Site and water
The environmental, economic, human, and community benefits of sustainable sites are far-reaching. Good site design can significantly reduce energy consumption and improve occupant comfort. Runoff and water pollution are minimized with effective control of erosion and sediment at the construction site, and the use of best management practices for permanent stormwater filtration and infiltration. Native planting results in less irrigation and chemical use, increased wildlife, and reduced stormwater impacts. To reduce the investment needed for infrastructure, choose an appropriate site to mitigate transportation impacts, reduce demand for irrigation through appropriate plant selection, and conserve energy with shading and optimal building orientation.
The extremes of Minnesota’s climate must be considered when designing sustainable sites here. The Site & Water section of the Minnesota Sustainable Building Guidelines offers strategies for sustainable site design.
To implement these strategies, we offer the following Minnesota-specific sources of information, as well as some applicable regional and national sources. Organized by topic below, these resources can help designers, landscapers, developers, builders, and owners achieve significant environmental, economic, human and community benefits.
Erosion and sediment controlStormwater Compliance Assistance Toolkit for Small Construction Operators
This illustrated toolkit by the Minnesota Pollution Control Agency focuses on construction best management practices and how to develop a stormwater pollution prevention plan for projects of one to five acres.
Minnesota Erosion Control Association (MECA)
Created in 1988 to communicate erosion and sediment control techniques and practices, MECA also actively promotes new and innovative stormwater management practices. Website includes a listing of erosion and sediment control tools and suppliers, a calendar of upcoming workshops, and information about low impact development.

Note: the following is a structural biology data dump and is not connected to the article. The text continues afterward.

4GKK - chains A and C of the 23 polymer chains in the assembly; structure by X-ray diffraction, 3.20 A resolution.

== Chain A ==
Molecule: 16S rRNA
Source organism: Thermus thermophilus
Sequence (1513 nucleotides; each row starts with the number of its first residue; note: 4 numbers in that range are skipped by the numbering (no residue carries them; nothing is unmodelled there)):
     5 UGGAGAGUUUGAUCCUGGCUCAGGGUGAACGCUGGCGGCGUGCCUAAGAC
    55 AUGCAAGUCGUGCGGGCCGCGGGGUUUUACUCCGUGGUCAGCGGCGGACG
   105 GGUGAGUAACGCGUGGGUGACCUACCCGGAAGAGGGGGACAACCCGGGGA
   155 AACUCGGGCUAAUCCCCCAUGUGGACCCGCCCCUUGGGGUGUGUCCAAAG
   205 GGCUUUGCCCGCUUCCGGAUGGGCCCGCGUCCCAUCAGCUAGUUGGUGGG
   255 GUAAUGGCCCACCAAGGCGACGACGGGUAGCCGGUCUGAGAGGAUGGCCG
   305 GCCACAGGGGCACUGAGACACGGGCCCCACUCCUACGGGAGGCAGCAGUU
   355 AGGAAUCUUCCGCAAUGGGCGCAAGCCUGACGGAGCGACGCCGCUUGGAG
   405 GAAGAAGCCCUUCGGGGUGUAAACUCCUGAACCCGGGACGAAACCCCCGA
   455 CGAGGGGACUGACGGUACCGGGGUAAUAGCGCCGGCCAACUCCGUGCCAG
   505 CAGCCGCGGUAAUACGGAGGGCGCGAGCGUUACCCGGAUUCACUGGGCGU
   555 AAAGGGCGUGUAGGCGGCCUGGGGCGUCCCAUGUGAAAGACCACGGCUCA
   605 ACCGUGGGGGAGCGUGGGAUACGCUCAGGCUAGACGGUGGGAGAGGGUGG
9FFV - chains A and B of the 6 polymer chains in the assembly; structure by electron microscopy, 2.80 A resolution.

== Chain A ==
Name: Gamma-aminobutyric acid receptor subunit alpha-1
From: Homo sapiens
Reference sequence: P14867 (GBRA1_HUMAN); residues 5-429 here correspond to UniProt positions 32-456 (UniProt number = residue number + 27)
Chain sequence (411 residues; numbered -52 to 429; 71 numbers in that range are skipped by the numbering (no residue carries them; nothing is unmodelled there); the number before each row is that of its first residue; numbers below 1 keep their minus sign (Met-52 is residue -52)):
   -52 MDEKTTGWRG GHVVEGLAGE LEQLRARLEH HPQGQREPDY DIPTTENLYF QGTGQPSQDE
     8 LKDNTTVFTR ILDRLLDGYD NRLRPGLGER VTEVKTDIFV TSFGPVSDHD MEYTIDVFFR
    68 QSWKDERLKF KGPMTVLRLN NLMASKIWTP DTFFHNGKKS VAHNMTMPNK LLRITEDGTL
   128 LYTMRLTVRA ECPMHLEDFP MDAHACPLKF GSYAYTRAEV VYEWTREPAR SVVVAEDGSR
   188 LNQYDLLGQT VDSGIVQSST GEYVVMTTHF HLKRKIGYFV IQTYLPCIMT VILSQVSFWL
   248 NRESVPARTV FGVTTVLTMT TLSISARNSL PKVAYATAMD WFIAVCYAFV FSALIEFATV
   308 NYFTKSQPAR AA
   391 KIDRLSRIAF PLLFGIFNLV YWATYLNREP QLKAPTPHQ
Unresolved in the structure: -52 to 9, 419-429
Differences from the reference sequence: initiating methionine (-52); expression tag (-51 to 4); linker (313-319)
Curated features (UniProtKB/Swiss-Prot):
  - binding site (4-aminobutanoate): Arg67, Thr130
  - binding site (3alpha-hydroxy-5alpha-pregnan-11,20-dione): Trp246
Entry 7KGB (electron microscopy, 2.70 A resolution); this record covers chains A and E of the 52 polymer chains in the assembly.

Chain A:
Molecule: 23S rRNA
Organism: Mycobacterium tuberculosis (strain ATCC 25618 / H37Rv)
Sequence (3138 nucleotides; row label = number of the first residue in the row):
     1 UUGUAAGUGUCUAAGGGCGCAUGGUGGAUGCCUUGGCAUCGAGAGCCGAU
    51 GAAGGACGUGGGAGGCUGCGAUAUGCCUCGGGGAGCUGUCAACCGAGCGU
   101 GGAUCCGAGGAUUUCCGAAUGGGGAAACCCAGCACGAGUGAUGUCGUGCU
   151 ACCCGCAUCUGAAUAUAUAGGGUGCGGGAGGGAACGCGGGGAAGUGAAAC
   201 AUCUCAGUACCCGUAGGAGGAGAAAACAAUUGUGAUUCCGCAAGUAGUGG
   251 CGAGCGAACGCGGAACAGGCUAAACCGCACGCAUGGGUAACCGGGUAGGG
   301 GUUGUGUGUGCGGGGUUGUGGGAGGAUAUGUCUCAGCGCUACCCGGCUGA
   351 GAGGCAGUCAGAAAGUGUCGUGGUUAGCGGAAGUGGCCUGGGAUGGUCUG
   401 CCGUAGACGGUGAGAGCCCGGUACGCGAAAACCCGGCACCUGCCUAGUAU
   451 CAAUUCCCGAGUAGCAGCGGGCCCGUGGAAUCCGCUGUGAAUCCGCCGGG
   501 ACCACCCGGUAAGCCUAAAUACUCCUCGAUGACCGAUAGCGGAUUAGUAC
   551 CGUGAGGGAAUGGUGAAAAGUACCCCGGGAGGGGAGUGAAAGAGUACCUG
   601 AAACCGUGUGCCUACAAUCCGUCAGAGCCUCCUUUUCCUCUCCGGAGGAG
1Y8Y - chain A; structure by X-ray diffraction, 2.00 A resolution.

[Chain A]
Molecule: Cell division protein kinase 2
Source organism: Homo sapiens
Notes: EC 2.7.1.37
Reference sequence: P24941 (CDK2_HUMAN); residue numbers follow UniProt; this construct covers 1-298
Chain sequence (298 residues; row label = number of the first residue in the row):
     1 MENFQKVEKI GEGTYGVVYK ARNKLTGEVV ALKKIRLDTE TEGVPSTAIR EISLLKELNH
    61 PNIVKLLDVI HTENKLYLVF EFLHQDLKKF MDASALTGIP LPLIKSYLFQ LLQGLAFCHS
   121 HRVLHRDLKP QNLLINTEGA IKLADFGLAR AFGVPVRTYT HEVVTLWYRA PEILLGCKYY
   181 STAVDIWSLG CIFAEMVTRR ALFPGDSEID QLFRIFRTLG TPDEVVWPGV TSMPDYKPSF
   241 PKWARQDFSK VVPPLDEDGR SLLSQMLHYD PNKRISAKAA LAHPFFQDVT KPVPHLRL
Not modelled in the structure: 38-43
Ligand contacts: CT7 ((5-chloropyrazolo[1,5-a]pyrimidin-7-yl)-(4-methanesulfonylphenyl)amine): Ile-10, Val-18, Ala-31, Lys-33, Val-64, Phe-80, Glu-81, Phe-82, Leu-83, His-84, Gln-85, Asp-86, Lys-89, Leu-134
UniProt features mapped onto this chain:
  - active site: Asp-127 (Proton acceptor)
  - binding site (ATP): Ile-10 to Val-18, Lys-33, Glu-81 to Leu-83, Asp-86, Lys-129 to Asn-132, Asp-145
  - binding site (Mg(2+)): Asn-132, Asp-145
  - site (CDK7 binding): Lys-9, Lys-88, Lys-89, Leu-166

Erosion & Sediment Control Certification & ETeam Training Program Manual (2.1Mb)
This extensive manual sponsored by MECA and the Minnesota Department of Transportation includes erosion fundamentals, project site management tools, BMP applications, the regulatory toolbox, project site planning, and numerous appendices. (2001)
Low Impact Development
LID is a stormwater management approach and site-design technique that emphasizes water infiltration, values water as a resource and promotes the use of natural systems to treat water runoff. Low impact development is a way to mimic the natural process and to avoid water pollution.
State of Minnesota Stormwater Manual
A valuable tool from the Minnesota Pollution Control Agency, this manual helps professionals and newcomers manage stormwater in a way that conserves, enhances, and restores high-quality water in Minnesota lakes, rivers, streams, wetlands, and ground water. The manual is a dynamic document, and major revisions will take place every two years, so users should look at the site to confirm they have the most recent version. (Nov. 2005)
Urban Small Sites Best Management Practice Manual
The Metropolitan Council contracted with Barr Engineering to develop this excellent resource on stormwater treatment best management practices (BMPs). A graph on the first page of each BMP section shows the usefulness of that BMP for flow attenuation, runoff volume reduction, pollution prevention, and pollutant removal. Detailed illustrations accompany extensive descriptions of each BMP.
Protecting Water Quality in Urban Areas